The marketing for beach-related vacation destinations often capitalizes on the association of foreign beaches with (partly) naked bathing beauties. This intersection of race, gender, and sexuality that positions the “ethnic” woman as particularly sexually accessible have deep roots in our colonial past in which foreign lands “open” to conquest by the Western world were conflated with foreign women “open” to conquest by Western men.
The “Hula Girl” is a case in point.
Hawaii was colonized by the U.S. and, when the islands became a tourism destination, Polynesian women were transformed into Hawaiian babes ready and waiting to please tourists from the mainland.
One transformation was the hula. Widely understood to be an “authentic” Polynesian tradition, the hula was actually originally mostly a man’s dance. It was religious. It involved chanting and no music. There were no hip movements, just gestures. Basically, it was story-telling.
Today, the men take a back seat to women, who are scantily clad in grass skirts (not authentic, by the way), and perform exaggerated hip movements to music. So the hula is an invention, designed by colonizers and capitalists, to highlight the appeal of “foreign” women.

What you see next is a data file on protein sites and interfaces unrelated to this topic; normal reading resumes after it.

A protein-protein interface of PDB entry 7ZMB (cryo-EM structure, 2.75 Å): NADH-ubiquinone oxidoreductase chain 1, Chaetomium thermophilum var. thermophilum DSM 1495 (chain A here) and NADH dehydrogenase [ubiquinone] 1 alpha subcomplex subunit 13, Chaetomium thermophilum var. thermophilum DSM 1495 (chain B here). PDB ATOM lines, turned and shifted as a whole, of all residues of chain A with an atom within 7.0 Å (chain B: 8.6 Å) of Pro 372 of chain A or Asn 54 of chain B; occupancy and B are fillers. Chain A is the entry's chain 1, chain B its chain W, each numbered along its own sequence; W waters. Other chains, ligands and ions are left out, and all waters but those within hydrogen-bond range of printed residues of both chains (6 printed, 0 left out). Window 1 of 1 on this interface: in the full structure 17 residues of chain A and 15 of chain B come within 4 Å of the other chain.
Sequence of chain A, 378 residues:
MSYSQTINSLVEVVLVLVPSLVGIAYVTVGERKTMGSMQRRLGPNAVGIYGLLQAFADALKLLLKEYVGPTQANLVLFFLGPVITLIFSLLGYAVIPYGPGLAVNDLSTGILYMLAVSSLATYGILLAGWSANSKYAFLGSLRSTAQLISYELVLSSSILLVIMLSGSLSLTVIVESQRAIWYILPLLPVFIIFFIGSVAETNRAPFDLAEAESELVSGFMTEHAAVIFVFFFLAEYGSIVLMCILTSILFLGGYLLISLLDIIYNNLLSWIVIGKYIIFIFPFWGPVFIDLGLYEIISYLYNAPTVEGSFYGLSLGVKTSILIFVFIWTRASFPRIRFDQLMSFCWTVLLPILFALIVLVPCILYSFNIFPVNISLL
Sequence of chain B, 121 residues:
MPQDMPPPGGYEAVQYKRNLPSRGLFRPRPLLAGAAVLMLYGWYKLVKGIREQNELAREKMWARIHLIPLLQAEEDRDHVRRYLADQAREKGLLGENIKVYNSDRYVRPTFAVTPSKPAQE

Despite the constructed nature of the hula girl, she’s been used to market Hawaii for over 100 years. Here is an image of hula girls sent back to the mainland way back in 1890:
And from the 1940s (from IslandArtCards):
1965, via Jassy-50:
A Google Image search for “Hawaii postcard” in 2013 reveals that about half include the figure of a woman:
The phenomenon is a common one: women are treated as objects of beauty and aesthetic pleasure — exotified, in the case of “foreign” or darker-skinned women — and used to embellish a place or experience. While lots of things have changed for women since the beginning of this particular example in the late 1800s, their role as decoration resists retirement.Lisa Wade, PhD is an Associate Professor at Tulane University. She is the author of American Hookup, a book about college sexual culture; a textbook about gender; and a forthcoming introductory text: Terrible Magnificent Sociology. You can follow her on Twitter and Instagram.